Wednesday, February 25, 2015

On the Road: LeMay Family Collection

by Nancy DeWitt
© Fountainhead Antique Auto Museum

I recently traveled to Seattle, Washington, for a vacation and decided to spend a day visiting the two LeMay museums in Tacoma. I started off at the LeMay Family Collection at Marymount, which is less well known than the newer and flashier LeMay – America’s Car Museum next to the Tacoma Dome.

Harold LeMay made his fortune hauling garbage, and it’s clear that he loved to spend his money on old cars and trucks. It doesn't appear that there was a particular theme to his collecting--if it was an old vehicle, he wanted it! That is reflected at Marymount. The numerous cars seem to be arranged rather randomly, and many lack signs or much information about them. Still, it is incredible collection to see, and this history of the Marymount facility is as interesting as the cars. I really enjoyed my visit.

The original buildings were all part of the Marymount Military Academy run by the Sisters of St. Dominica from 1923-1975. Eric LeMay, one of Harold’s grandsons, gave me a behind-the-scenes tour of the former housing complex, chapel, visiting priest’s quarters, and miscellaneous collections that aren't open to the public (though the chapel and some rooms are rented out for events). The cars are displayed and stored in the old gymnasium, auditorium, swimming pool, indoor rifle range, shower room, and several newer storage buildings. Expect a surprise each time you round a corner into another room.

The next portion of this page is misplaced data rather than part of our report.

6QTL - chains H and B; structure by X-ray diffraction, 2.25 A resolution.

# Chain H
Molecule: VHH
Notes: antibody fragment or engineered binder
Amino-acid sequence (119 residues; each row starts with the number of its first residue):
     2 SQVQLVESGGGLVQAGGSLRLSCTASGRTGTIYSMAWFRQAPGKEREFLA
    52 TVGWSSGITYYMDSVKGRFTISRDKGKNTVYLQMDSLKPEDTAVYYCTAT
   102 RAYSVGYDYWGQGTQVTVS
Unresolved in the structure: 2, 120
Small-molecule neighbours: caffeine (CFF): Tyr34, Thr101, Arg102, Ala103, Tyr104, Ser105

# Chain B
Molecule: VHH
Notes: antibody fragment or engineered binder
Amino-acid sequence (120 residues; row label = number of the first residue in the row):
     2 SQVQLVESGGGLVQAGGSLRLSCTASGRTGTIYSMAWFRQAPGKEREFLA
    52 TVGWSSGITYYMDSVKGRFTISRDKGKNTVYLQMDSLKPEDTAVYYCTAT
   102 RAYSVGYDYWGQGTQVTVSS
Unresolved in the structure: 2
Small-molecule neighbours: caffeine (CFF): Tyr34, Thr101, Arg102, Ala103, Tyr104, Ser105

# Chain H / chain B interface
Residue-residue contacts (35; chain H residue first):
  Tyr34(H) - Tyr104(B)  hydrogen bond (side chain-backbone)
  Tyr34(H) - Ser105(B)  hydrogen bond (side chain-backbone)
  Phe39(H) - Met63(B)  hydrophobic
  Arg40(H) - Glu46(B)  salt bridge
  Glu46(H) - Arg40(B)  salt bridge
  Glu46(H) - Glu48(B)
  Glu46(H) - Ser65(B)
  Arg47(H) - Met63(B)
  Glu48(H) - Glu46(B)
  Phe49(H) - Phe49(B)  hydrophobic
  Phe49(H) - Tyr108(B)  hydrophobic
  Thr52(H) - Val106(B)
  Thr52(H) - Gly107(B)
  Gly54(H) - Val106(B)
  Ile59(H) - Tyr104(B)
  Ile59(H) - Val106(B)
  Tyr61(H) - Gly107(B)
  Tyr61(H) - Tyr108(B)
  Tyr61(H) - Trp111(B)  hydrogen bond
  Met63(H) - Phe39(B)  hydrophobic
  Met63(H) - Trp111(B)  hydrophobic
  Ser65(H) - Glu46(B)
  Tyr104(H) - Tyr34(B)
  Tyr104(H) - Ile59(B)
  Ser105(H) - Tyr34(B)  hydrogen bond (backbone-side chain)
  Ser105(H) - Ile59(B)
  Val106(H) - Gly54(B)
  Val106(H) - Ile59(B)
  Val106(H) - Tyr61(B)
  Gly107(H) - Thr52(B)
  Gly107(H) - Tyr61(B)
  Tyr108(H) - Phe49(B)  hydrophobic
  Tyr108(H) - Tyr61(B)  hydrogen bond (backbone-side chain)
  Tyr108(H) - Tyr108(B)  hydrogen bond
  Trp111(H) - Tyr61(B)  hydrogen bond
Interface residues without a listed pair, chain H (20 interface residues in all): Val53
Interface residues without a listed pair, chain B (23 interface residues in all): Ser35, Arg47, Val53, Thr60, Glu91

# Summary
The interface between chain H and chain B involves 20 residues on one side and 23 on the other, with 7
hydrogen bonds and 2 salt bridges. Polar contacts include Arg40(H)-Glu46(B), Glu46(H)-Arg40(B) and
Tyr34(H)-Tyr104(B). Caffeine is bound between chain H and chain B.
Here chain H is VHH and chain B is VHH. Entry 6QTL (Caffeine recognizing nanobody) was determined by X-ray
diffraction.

I had been told I would see warehouses filled with cars, many fork lifted onto shelves, and parked so tightly that it was hard to fully appreciate them. The cars were indeed packed into the warehouses, but it was still fun to cruise the rows of trucks and automobiles looking for favorites. It's amazing how many marques and styles you will find. There is more elbow room in the main Red Building, and the gymnasium is quite spacious. I had to chuckle at the cars parked up in the bleachers!

You won't learn a lot about automobile history at this museum by reading signs, but they have excellent docents to fill in the blanks. And you will be blown away with the sheer number and variety of cars and how their styles changed over time. There are some very nice and rare vintage vehicles in the collection--Harold LeMay had a good eye and his vehicles here are very well preserved. I especially loved seeing trucks that I had never heard of before, and how could I not love the stiletto art car? Sweet Tucker, too. There's something for everyone here, including some interesting memorabilia and even a few vintage fashions.

Do go if you get the chance. And stay tuned for a post about the LeMay - America's Car Museum.

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